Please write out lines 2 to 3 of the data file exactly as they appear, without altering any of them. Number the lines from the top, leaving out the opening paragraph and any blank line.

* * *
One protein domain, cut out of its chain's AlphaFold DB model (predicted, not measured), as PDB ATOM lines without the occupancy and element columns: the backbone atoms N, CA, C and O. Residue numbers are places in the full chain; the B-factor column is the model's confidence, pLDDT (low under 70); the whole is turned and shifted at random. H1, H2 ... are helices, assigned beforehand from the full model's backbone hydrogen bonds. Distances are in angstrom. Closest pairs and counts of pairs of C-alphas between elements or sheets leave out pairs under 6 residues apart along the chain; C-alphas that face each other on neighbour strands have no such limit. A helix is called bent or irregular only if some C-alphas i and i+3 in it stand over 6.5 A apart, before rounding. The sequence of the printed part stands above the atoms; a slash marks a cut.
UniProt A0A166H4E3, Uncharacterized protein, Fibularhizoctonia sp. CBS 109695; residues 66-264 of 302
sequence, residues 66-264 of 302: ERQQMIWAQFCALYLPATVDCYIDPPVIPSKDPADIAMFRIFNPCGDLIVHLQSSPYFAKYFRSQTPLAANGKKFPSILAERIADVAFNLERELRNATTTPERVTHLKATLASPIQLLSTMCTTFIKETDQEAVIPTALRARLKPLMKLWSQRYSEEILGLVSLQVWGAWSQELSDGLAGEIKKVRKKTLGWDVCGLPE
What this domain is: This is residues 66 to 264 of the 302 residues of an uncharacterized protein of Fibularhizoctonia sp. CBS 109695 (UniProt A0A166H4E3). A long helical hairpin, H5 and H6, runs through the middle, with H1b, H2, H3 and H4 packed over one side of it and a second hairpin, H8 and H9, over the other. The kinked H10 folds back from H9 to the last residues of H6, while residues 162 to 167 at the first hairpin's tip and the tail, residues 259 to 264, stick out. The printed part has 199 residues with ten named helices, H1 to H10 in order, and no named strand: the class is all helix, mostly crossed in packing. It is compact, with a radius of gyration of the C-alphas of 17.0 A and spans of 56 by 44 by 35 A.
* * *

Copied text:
sequence, residues 66-264 of 302: ERQQMIWAQFCALYLPATVDCYIDPPVIPSKDPADIAMFRIFNPCGDLIVHLQSSPYFAKYFRSQTPLAANGKKFPSILAERIADVAFNLERELRNATTTPERVTHLKATLASPIQLLSTMCTTFIKETDQEAVIPTALRARLKPLMKLWSQRYSEEILGLVSLQVWGAWSQELSDGLAGEIKKVRKKTLGWDVCGLPE
What this domain is: This is residues 66 to 264 of the 302 residues of an uncharacterized protein of Fibularhizoctonia sp. CBS 109695 (UniProt A0A166H4E3). A long helical hairpin, H5 and H6, runs through the middle, with H1b, H2, H3 and H4 packed over one side of it and a second hairpin, H8 and H9, over the other. The kinked H10 folds back from H9 to the last residues of H6, while residues 162 to 167 at the first hairpin's tip and the tail, residues 259 to 264, stick out. The printed part has 199 residues with ten named helices, H1 to H10 in order, and no named strand: the class is all helix, mostly crossed in packing. It is compact, with a radius of gyration of the C-alphas of 17.0 A and spans of 56 by 44 by 35 A.